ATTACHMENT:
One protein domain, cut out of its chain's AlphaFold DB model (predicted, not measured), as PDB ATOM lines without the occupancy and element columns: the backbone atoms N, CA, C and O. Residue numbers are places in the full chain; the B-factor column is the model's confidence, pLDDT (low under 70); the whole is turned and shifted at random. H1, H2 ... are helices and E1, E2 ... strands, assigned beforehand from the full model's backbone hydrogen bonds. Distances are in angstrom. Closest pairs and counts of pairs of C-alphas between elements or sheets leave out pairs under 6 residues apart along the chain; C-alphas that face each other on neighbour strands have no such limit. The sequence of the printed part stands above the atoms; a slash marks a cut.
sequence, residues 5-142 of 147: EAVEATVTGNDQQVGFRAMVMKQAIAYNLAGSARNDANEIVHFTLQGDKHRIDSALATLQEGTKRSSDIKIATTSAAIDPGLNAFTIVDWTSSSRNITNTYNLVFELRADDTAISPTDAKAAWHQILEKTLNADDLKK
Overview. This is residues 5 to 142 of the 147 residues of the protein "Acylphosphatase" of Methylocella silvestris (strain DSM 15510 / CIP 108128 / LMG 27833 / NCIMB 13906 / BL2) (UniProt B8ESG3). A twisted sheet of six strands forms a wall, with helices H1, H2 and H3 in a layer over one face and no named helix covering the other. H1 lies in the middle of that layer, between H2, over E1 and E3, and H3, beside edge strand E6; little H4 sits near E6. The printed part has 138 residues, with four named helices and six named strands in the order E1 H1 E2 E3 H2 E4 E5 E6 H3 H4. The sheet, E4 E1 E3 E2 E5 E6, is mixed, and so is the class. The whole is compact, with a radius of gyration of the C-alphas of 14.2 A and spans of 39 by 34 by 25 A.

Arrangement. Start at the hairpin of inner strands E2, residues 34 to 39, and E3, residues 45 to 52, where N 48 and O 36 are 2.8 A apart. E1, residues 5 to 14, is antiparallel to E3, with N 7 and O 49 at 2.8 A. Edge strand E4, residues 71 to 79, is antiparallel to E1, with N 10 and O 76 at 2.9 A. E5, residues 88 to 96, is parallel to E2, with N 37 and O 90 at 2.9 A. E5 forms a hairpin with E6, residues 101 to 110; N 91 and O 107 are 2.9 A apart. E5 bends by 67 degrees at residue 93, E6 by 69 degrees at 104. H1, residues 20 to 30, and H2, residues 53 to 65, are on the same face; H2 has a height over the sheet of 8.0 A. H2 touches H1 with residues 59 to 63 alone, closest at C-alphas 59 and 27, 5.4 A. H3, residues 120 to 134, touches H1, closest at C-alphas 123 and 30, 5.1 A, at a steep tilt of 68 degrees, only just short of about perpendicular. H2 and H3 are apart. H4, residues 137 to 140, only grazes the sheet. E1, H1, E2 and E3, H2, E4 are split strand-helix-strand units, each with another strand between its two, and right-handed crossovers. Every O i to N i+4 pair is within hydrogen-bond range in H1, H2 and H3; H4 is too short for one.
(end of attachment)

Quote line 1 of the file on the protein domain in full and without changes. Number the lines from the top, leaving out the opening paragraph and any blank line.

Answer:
sequence, residues 5-142 of 147: EAVEATVTGNDQQVGFRAMVMKQAIAYNLAGSARNDANEIVHFTLQGDKHRIDSALATLQEGTKRSSDIKIATTSAAIDPGLNAFTIVDWTSSSRNITNTYNLVFELRADDTAISPTDAKAAWHQILEKTLNADDLKK